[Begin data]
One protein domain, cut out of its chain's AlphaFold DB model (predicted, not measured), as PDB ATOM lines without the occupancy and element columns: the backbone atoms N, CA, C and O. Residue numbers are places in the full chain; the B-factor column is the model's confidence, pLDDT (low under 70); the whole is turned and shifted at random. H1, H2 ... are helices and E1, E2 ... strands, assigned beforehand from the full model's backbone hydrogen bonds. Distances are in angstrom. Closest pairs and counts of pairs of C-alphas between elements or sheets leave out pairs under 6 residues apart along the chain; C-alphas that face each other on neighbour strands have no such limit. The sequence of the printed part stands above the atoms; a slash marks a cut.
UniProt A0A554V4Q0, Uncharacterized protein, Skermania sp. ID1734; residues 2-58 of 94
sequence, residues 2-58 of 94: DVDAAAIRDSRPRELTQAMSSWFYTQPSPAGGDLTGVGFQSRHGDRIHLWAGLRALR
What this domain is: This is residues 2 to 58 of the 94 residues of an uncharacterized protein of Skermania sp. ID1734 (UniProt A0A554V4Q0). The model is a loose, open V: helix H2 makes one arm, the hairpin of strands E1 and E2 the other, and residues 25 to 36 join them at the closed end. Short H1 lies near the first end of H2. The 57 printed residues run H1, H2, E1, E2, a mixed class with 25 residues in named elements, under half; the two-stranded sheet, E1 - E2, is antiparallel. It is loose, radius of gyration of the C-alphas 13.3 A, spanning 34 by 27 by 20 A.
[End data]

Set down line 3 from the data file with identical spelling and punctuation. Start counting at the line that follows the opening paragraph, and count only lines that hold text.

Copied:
What this domain is: This is residues 2 to 58 of the 94 residues of an uncharacterized protein of Skermania sp. ID1734 (UniProt A0A554V4Q0). The model is a loose, open V: helix H2 makes one arm, the hairpin of strands E1 and E2 the other, and residues 25 to 36 join them at the closed end. Short H1 lies near the first end of H2. The 57 printed residues run H1, H2, E1, E2, a mixed class with 25 residues in named elements, under half; the two-stranded sheet, E1 - E2, is antiparallel. It is loose, radius of gyration of the C-alphas 13.3 A, spanning 34 by 27 by 20 A.